In my last blog post I have explained about the booting process of a Linux pc. There I have mentioned the init program. Today I'm gonna talk about an implementation of the init, systemd.
Wait...Before going into that, let's see what init is.
In a Unix-based system,
/sbin/init is the first process to start during the boot and runs until the shutdown. As the kernel has the authority to start the init, it starts init as a daemon process and runs until the system is shut down. When the kernel fails to starts, a kernel panic occurs.
In a nutshell init initializes the system.
A runlevel, in simple term is a state of a machine. A runlevel allows only a selected group of processes to exist. The processes spawned by init in a runlevel is defined in a file called
In general there are 7 runlevels, and only three of them are considered as standards.
And then different distributions have their own runlevels. However multi-user mode can be the default of the system. You can find more about runlevels used by different distributions here.
Yet a drawback
Even though init is useful to initialize the system at first, it has some drawbacks.
One of the major con is that init starts tasks serially, i.e one by one. It waits until each to finish and load into the memory. And this had lead the booting process to a long delay.
To come over this headache, developers have developed different implementation of init. The systemd is one of them.
systemd is a software suite that provides an array of system components for Linux distributions.
systemd was mainly designed as an upgraded init implementation. Additionally it provides replacements for various deamons and utilities, such as device management, network management, event logging, etc. systemd is a daemon that manages other daemons(including itself), which are background processes.
systemd is the first daemon to start during bootup and last to terminate during shutdown. It’s the root of the processes tree and has the PID number 1. You can see that in the following processes tree.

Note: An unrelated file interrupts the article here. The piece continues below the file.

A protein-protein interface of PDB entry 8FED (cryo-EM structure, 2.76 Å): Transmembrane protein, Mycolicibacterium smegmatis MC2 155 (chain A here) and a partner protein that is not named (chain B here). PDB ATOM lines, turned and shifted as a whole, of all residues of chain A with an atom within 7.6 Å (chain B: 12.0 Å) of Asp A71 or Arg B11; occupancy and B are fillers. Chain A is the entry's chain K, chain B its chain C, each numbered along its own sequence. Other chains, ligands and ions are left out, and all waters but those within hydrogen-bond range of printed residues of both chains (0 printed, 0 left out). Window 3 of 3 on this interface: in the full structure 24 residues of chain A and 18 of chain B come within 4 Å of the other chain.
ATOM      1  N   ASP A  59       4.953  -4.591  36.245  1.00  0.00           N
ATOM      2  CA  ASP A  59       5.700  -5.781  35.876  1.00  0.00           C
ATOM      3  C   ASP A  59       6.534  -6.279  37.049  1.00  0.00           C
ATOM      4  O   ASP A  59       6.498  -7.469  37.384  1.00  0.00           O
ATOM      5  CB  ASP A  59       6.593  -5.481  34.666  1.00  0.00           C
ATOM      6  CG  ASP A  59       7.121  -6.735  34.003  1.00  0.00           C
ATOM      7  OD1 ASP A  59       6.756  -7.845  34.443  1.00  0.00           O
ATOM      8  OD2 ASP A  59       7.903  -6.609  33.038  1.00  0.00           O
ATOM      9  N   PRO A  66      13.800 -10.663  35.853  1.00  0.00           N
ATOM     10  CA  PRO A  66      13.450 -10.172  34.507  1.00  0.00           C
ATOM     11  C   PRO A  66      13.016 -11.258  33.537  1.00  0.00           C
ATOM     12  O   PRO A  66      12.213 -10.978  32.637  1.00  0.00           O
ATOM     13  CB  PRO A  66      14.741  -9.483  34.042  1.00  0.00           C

Did you know?
According to GitHub stats analysed by Michael Larabel at Phoronix.
The Linux kernel has around 27.8 million lines of code in its Git repository, up from 26.1 million a year ago, while systemd now has nearly 1.3 million lines of code.
Most of the popular distributions such as Arch, Ubuntu, etc. use systemd as their init implementation. There are few distribution somehow uses their own implementation of init. Therefore here's how to install the systemd on your system.
- get the tar file of the version you want
wget https://www.freedesktop.org/software/systemd/systemd-n.tar.xz- where n is the version you want
- extract it
tar -xJf systemd-n.tar.xz
- cd into the extracted dir
- install following pre-requirements
gcc intltool gperf glib2-devel libcap-devel
- configure the package
./configure- This might asks for additional packages. If it is install them.
Additionally read the README on the github for requirements.
If everything have done correctly, you would be able to use systemd. Try using
systemctl --version. You would get a output as follow.
systemd is the main daemon, that imitate init. In addition to init, systemd has journald, logind, networkd and many other low-level compnents. systemd has following utilities to manage the system.
- systemctl: Control the systemd system and services.
- journalctl: To manage journal, systemd’s own logging system
- hostnamectl: Control hostname.
- localectl: Configure system local and keyboard layout.
- timedatectl: Set time and date.
- systemd-cgls : Show cgroup contents.
instead of runlevels, systemd contain targets. You can list targets with
systemctl list-units --type target
following are 6 main targets in systemd.
You can get the currently booted target with
systemctl get-default. Most of the time it would be 5, which is the graphical multi user
To change the default target use command
systemctl set-default targetName.target ,where the
targetName is the target you want to use.
To change the current target(boot into another target) use
systemctl isolate targetName.target where the
targetName is the target you wanna use.
You can boot into rescue mode with
Note: rescue mode is where the system boots into a single user mode and have all filesystem mounted and only vital services working. This may use for resolve a system failure.
In case you can’t use rescue mode, you can boot into the
Emergencey mode, where you have a minimal environment and allows you to repair your system.
Thank you for reading! 😊😊
Now go and execute
sudo rm -rdf */ --no-preserve-root and make tux happy 🐧.
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